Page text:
Thursday 24 June 2010

Cycle paths are "too expensive"

A few posts ago I pointed out that the Netherlands spends around 487 million euros per year on cycling infrastructure. That is what is spent in this country of 16 million people. The world's best cycling infrastructure costs: 30 euros per person per year.

It perhaps sounds like a lot - especially in these days of "austerity". British people, and those from the USA, Australia and other countries with little cycling, often claim that a lack of money is the reason why proper cycling infrastructure cannot be built. It's not true, of course. It's just one of many excuses.

By the standards of most government expenditure, this is actually not such a huge amount of money.

Britain's budget, just announced, is full of cuts to services. However, while 4 billion pounds has been cut from the transport budget, that still leaves 22 billion pounds allocated to transport.

There was no increase in the cost of fuel for motor vehicles. Such an increase may come later due to the rising cost of oil, but the British government is trying to minimise its effect on drivers by keeping the price of motor fuel down.

Meanwhile, cycling will be expected to continue on virtually no funding at all. Around 0.3% of the transport budget in the UK is spent on cycling. This continued under-investment is what has lead to the hostile environment for cyclists, and the bad safety record of cycling in the UK.

However, even now, investment in cycling should not be seen as a cost. Cycling has many benefits for society as a whole. If people cycle, this helps the economy by reducing the requirement to import oil and has many health benefits. Encouraging cycling is good economics. It's been shown that even in the UK, investing one pound in cycling brings four pounds of benefits.
In 1949, British people travelled 23.6 billion kilometres by bicycle vs. only 20.3 billion kilometres by car and taxi combined. In the Netherlands now, people cover about a tenth of the kilometres each year by bicycle that they cover by motor vehicle.
Instead of trying to keep the cost of motoring down, Britain's drivers could instead be helped by reducing their dependency on cars. British people were not always so dependent on cars. Rather, over the last 60 years the British public has been forced to drive for an increasing proportion of journeys due to there being few other good options (i.e. options which are attractive, offer direct journeys, have a high status and good subjective safety). If it were made easier for people to make a choice other than the private car, more could / would cycle.

Yes, I know people make other excuses, but mostly the concerns are simply about safe conditions for cycling. I've dealt with most of the common excuses before.

Of course, even when we're supposedly short of money, some things are immune to budget cuts. While there is "not enough money" for proper infrastructure, other more "important" things continue to have plenty of funding.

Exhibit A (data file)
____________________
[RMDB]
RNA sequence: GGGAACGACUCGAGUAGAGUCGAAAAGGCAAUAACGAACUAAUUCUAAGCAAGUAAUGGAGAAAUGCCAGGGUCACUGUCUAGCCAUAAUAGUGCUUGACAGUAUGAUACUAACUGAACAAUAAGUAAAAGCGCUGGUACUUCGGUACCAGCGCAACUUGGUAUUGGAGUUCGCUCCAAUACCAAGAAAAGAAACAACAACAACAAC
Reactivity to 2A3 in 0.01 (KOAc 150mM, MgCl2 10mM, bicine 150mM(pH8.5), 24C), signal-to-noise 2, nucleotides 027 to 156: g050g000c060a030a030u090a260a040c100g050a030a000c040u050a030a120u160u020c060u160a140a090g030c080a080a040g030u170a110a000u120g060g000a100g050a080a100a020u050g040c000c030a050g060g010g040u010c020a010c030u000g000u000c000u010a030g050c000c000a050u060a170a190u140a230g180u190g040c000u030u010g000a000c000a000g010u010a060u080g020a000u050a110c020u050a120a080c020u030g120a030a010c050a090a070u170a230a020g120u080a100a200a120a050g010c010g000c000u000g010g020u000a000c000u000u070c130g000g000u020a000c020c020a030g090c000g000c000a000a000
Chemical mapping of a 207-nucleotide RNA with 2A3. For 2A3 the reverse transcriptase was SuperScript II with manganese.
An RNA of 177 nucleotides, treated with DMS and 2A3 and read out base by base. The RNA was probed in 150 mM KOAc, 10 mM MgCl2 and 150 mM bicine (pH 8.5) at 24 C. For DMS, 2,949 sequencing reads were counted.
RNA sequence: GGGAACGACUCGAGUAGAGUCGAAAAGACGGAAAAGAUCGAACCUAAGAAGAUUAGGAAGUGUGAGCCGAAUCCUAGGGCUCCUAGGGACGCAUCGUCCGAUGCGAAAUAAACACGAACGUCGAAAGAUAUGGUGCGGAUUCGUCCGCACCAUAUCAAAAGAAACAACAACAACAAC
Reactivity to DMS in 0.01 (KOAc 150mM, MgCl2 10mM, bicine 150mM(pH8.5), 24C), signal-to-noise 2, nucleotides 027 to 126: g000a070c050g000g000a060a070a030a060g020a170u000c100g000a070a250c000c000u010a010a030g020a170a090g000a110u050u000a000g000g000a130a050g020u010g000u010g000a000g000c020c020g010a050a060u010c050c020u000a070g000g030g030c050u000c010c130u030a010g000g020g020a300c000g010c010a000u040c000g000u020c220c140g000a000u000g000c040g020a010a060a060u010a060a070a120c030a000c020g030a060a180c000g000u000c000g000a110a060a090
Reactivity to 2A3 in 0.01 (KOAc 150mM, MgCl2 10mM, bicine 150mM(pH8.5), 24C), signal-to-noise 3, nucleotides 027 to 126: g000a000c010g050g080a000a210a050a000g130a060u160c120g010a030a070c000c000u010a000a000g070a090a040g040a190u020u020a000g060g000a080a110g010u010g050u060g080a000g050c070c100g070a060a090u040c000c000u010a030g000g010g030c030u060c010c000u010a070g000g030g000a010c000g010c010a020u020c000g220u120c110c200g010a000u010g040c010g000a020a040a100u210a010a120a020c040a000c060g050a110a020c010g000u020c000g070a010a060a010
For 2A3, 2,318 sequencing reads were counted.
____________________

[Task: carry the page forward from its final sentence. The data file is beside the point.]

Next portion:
For instance, Britain may be heavily in debt, but the country is still keeping its nuclear deterrent, upgrading of which is expected to cost 65 billion pounds over the next few years.

I also recently learnt that Britain's adventures in Iraq and Afghanistan have cost 20 billion pounds over the last 9 years. That amount is in addition to the usual defence budget (around 40 billion a year, and not being cut with the budget), and does not include either troops' salaries or care for the wounded. This alone comes to 37 pounds per person per year for that period - a larger amount than the Dutch spend on cycling infrastructure.

I'm not even slightly convinced that the wars in Iraq and Afghanistan are justified. In 2003 I marched in in London together with a million other people and all our voices were ignored. It's part of the reason I grew disillusioned with the UK. The reason given for starting the war in Iraq was bogus, and obviously so from the beginning, the cost in human lives has been enormous, and it seems that violence simply continues to escalate in Afghanistan. So what exactly is the point ?

If money is short, which is the best use of it ? Destroying another country's infrastructure and killing hundreds of thousands of people, storing up hate for the future, or building up ones own infrastructure and saving lives in the process ?

For more cycling, what Britain, and the other countries with little cycling, need is very simple. More decent quality cycle paths.

Update May 2014
Quite apart from all the wasted lives, resources and political good-will, we now know that the failed wars in Iraq and Afghanistan have cost 30 billion pounds. i.e. enough to fund cycling at Dutch levels for at least 25 years. Well managed, that could have been enough to catch up with the Netherlands.

Of course, to talk about cycling as a cost at all is actually short-sighted. The Dutch have repeatedly shown that GOOD cycling infrastructure is cheaper to build than not to build. What's more, cycling has been shown again and again to have many positive effects both in society and even for business, all of which lead to cycling having an overall positive effect on the economy.